Please don't misinterpret my post. Installation and configuration was a
breeze. And performance is good. This is a very slick product.

It /is/ technology. There is a lot to potentially go wrong, and it has
to get along with other gear. Most of the support threads on the
Infrant forums show good interactions with the company and have happy
endings. In most cases, the fault and the fix seem to be with
associated equipment. In my case, it was the router's fault. Or more
accurately, the router's wall wart's fault. Others have had issues with
bad cabling, NICs, NIC drivers, etc. Just the nature of the beast. For
most users, I'm guessing this is their first foray into GigE.

I give Infrant credit for corralling a host of potential issues and
putting out a highly usable device. And since finishing my setup and
writing some robocopy scripts I've not had a single issue.

--rt

AndreasG
2006-04-17, 10:21
You may want to spend some time reading the posts on the Bufallo forum vs. the Infrant forum. Quite a difference and it is what made me choose first the X6, then follow that up with an NV. I have had 0 issues with my units.

My NV has been "up" for over 4 weeks, running SS non-stop. I do not know how to write Linux, so home-grown was not an option and I've never had my PC up for 4 weeks without a reboot (even if it is just for a security patch re-boot).


well, for all that reasons I was almost decided to buy a ReadyNAS NV. That was when I still thought it would cost 688 Euros, which is already a lot. Now I found out that this price was without VAT and the only German distributor sells it for 800 Euros (which is around 1000 Dollars!!!). That is empty, no HDs included. These prices are just insane, I am definitely not going to pay that... Maybe I will have to go the DIY way after all... Pricing in Germany has already been a topic in the Infrant forum. If I knew anyone in the US who could buy one for me, I would definitely take that option....

Can anybody give more information/experiences about the Terastation Pro? I heard about a Mac OS X filename issue (15 characters limitation) with the old Terastation. Has this been fixed? What other alternatives do I have?

Thanks again, Andreas

JJZolx
2006-04-17, 10:29
I've had a ReadyNAS 600 that I bought without drives last August. I populated it with four 320GB Western Digital WD3200JD drives, giving me about 872 GB of RAID5 storage. After some initial strife getting the drives installed and set up the way I wanted (mostly my own fault) and one failed drive in the first month, the thing has run pretty much flawlessly.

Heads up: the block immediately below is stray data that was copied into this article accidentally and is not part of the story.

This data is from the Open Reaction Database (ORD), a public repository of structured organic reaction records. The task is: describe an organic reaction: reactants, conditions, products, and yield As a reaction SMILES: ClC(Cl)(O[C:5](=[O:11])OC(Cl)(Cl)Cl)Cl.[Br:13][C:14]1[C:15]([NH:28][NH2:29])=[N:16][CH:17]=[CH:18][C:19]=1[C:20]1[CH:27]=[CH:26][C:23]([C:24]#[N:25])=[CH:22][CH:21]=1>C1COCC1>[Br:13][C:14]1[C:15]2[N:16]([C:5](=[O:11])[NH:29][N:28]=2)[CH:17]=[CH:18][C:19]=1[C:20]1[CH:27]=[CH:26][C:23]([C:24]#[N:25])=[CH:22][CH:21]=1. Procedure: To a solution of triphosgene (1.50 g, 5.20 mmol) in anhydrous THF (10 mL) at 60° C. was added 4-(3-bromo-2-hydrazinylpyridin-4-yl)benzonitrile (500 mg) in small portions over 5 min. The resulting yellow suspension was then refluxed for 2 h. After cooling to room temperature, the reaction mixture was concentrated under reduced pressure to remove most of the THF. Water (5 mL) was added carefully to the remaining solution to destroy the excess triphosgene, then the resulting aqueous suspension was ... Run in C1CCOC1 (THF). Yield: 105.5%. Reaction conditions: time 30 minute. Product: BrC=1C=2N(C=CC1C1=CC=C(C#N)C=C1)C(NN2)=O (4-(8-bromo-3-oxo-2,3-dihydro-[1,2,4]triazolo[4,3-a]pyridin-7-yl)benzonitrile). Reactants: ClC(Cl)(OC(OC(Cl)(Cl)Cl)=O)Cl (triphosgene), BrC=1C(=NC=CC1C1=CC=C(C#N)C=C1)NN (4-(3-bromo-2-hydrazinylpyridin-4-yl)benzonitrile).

I tried running Slim Server on it, but wasn't impressed with the performance, so canned that idea. I also tried using their included backup software, but ran into issues, so switched to using NTBackup and now back up PCs on my network that way. At this point I use the NAS for absolutely nothing but storage and have all of the included software services disabled. Performance isn't mindd-boggling, but it's adequate. Adding a 1000 Gbps switch to my home network helped a lot, plus I've found the performance of the PC doing the reading or writing to the NAS plays a large factor.

To give you an idea of up time, my NAS has been shut down exactly _once_ in the last six months, when I upgraded its firmware in March. Looking at the logs, it ran continuously from 20-Oct-2005 to 16-Mar-2006. Almost five months without so much as a hiccup.

I think you could successfully use it wirelessly with a USB wireless adapter, but I'd have two large reservations about doing this:

1) Troubleshooting Slim Server problems, particularly wireless issues if you use your SB wirelessly, will be compounded by having your storage connected wirelessly.

2) Library scanning will take a performance hit. While I think the wireless storage connection will be more than adequate to keep a few Squeezeboxes fed a music stream, the scanning will be slow. If you only scan occasionally, this may not be an issue, but if you're like me and constantly adding new music, you'll want to scan fairly often and may not like waiting.

HST
2006-06-25, 13:12
1. Storage
I have just installed my 1TB TeraStation and copied my MP3. Hours later ... I wanted SlimServer to search the new mapped network drive (X:\Music) but SlimServer tells me "Ups ... not valid. Try again."

What am I doing wrong? (Any Ideas or Links, please.)

2. SlimServer on NAS?
Can I avoid keeping my PC on all the time?

Thanks

JJZolx
2006-06-25, 17:44
1. Storage
I have just installed my 1TB TeraStation and copied my MP3. Hours later ... I wanted SlimServer to search the new mapped network drive (X:\Music) but SlimServer tells me "Ups ... not valid. Try again."

What am I doing wrong? (Any Ideas or Links, please.)
Use a UNC style path instead of a mapped drive letter. When the service starts up, it won't know the mapped drives that you've set up for yourself. A UNC share name looks like:

\\MachineName\ShareName\folder\...

The \folder\... part isn't needed if your library is in the root directory of the share.

dannyd
2006-08-01, 03:17
Some interesting information above. I'm wondering how quiet the Ready Nas NV actually is. I'm considering getting one and putting it in my living room. How many fans does it have and are they noisy? Is it comparable to having a pc on? Is it as quiet as an Apple mac mini ? Thanks in advance.